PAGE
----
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Monday, October 18, 1999 Published at 23:47 GMT 00:47 UK

World: Europe

Czech pledge to tear down wall

The gypsy poster reads: "We do not want to live in a ghetto"

Czech Foreign Minister Jan Kavan has said a controversial wall that was built to separate gypsies from other residents in a northern town will come down.

But speaking in Helsinki, where he was discussing the Czech Republic's accession to the European Union, Mr Kavan said the legal steps were complex because of the extensive rights of local authorities.

The Czech Government has now appointed Deputy Interior Minister Pavel Zarecky to negotiate the removal of the wall with the local authorities in the town of of Usti nad Labem.

The wall is just under two metres high and was built in a small side street in the town after complaints by residents of noise and bad hygiene on the part of the gypsies.

But i's construction was met with criticism from gypsies and human rights groups who say it amounts to racial segregation.

EU problem

And as a symbol of the racial disharmony in Czech society it has become an international problem.

Finnish Foreign Minister Tarja Halonen, whose country currently holds the EU presidency, said the wall was not acceptable in today's Europe.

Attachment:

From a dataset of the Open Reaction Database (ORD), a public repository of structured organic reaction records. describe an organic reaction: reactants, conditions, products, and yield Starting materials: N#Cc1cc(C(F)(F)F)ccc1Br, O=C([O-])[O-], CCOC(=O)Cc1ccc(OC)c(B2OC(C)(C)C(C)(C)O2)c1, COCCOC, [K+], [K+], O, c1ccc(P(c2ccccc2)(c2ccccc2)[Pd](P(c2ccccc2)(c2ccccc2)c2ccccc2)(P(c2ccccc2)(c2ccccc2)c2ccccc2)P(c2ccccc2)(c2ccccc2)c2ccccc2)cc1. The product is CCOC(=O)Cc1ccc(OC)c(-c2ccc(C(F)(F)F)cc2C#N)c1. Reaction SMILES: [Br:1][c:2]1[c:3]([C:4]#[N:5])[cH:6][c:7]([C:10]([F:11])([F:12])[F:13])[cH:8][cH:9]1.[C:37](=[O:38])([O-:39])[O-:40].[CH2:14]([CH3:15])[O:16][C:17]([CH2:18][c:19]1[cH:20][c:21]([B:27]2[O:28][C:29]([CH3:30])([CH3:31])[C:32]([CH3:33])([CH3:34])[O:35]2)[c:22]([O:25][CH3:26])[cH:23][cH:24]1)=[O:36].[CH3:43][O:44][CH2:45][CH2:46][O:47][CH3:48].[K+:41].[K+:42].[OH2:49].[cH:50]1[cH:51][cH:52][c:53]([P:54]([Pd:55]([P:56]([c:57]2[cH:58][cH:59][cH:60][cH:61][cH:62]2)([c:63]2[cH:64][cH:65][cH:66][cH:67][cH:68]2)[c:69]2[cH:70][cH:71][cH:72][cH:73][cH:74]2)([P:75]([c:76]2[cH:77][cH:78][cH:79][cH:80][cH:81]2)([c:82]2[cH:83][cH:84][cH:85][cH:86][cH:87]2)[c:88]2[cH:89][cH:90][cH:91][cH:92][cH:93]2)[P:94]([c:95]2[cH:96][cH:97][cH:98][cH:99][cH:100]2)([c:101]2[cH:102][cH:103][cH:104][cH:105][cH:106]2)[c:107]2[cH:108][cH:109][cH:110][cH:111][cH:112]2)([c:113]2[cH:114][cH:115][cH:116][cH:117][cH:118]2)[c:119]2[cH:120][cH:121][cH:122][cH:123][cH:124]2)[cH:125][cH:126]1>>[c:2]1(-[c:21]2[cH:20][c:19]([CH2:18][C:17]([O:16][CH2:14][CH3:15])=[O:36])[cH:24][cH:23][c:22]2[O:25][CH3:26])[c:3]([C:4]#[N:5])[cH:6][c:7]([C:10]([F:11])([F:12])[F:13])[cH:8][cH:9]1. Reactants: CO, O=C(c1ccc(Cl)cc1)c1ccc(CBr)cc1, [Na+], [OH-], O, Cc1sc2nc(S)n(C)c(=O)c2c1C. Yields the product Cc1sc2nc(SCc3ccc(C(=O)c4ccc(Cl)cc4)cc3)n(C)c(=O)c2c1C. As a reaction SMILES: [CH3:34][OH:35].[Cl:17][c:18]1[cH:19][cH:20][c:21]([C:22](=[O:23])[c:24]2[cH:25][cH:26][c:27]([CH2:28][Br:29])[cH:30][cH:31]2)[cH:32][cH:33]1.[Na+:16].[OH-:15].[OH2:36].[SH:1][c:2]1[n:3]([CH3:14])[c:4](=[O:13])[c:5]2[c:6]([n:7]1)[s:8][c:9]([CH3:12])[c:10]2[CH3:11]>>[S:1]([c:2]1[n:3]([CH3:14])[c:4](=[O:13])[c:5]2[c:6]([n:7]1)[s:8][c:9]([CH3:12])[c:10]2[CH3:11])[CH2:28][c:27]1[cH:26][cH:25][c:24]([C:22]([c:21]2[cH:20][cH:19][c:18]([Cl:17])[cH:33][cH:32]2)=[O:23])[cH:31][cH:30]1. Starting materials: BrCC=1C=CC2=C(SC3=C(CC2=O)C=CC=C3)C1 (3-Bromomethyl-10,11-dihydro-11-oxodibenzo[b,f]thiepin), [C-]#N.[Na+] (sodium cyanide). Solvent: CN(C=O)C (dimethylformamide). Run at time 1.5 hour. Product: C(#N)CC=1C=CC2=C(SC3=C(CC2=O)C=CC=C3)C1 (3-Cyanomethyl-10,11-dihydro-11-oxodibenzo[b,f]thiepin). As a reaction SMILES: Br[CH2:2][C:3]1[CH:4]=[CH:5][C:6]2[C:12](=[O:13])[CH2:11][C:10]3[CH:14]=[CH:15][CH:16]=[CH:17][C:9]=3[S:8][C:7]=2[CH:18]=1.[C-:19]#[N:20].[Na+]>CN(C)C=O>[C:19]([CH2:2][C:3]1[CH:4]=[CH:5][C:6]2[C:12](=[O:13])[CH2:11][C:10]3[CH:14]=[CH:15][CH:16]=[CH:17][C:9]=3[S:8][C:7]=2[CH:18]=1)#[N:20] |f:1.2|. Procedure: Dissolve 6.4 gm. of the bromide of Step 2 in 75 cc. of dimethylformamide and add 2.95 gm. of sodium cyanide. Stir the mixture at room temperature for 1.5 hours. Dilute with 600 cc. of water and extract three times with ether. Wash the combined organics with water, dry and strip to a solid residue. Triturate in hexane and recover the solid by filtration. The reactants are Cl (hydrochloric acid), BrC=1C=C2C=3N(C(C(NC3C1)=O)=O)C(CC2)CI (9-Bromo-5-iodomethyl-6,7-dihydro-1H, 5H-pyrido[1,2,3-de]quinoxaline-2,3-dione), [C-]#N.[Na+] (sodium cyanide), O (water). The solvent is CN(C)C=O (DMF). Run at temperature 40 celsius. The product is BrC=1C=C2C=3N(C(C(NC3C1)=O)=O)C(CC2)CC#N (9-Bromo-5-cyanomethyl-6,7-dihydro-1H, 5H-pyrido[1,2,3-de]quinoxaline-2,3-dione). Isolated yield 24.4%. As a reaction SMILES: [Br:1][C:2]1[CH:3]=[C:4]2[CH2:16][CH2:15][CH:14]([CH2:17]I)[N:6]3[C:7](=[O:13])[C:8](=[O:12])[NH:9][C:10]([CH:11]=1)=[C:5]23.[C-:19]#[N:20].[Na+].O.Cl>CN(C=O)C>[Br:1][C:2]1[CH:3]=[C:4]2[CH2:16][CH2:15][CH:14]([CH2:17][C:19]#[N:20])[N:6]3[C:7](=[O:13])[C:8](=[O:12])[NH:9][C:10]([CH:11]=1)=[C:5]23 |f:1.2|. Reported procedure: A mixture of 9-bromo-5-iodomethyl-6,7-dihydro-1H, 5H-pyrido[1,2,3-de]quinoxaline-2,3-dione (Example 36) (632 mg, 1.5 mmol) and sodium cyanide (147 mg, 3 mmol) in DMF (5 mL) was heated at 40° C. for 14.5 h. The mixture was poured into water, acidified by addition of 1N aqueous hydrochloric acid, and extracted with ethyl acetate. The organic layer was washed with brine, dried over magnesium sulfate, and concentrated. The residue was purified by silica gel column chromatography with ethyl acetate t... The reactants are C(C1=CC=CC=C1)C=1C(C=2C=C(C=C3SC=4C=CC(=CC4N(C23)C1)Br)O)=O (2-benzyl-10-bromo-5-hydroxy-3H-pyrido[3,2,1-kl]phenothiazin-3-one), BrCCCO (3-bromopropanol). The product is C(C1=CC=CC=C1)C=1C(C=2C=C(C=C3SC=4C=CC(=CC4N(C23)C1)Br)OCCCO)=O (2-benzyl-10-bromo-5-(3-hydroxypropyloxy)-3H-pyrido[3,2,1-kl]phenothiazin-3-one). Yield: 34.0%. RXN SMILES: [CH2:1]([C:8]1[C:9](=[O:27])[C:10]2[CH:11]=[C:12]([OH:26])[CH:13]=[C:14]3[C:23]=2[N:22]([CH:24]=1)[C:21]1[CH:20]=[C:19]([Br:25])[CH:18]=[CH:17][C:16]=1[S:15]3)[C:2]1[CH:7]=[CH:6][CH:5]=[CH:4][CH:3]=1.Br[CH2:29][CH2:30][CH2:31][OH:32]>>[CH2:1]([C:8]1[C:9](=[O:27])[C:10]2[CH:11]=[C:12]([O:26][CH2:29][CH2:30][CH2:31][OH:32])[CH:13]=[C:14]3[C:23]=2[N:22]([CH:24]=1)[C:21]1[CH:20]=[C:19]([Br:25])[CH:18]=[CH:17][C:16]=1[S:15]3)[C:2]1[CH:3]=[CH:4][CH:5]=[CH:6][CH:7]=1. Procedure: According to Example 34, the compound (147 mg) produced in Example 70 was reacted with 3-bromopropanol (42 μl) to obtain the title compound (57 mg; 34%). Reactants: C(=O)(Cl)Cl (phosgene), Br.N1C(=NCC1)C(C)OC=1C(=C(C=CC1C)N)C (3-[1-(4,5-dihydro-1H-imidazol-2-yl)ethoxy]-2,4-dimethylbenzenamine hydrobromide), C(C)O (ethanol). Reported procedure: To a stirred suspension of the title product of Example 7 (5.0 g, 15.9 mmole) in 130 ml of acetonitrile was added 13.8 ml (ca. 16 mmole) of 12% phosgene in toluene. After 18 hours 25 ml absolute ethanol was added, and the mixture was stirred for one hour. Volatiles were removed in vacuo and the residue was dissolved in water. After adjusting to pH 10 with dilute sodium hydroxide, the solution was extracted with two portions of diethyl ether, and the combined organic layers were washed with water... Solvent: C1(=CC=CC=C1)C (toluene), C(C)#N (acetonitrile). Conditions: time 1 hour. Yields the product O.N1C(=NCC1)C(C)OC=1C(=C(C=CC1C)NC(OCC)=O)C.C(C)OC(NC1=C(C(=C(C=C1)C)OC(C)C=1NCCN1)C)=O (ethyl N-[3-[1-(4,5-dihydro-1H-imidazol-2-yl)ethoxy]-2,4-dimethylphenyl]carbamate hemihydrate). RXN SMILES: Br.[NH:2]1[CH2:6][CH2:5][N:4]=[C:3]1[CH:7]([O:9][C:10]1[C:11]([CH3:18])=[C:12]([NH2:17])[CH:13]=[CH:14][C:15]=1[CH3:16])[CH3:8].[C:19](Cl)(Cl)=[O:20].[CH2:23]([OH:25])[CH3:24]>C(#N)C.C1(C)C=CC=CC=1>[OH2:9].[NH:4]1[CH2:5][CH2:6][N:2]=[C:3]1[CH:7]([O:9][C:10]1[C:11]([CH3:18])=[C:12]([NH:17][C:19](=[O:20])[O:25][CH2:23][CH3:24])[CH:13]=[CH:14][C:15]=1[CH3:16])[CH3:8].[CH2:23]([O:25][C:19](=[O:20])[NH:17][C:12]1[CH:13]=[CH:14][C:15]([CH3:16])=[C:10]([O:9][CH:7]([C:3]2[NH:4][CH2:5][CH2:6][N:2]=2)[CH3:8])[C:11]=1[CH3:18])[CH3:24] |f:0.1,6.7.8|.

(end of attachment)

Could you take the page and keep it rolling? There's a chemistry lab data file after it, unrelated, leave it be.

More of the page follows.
And Romano Prodi, the chief of the European Commission, has sharply criticised it.

With human rights a key criteria for entry to the European Union, Mr Kavan has warned that it could damage his country's hopes of joining the EU.

The government has long opposed the wall and the Czech parliament last week voted to block its construction, but the wall still stands.

Meanwhile, gypsy activists who knocked the wall down when it was first built, have said they will leave it where it stands but have announced a series of protest actions in major towns to bring attention to racism throughout Czech society.

BBC correspondent Ray Furlong says the issue has become something of a nightmare for the Czech Government, a minority administration already struggling with tough economic problems and threats by the main opposition party to unseat it.

Whether the issue will be resolved easily is as yet unclear. The town authorities in Usti nad Labem have so far defied all attempts by the government to bring them to heel.

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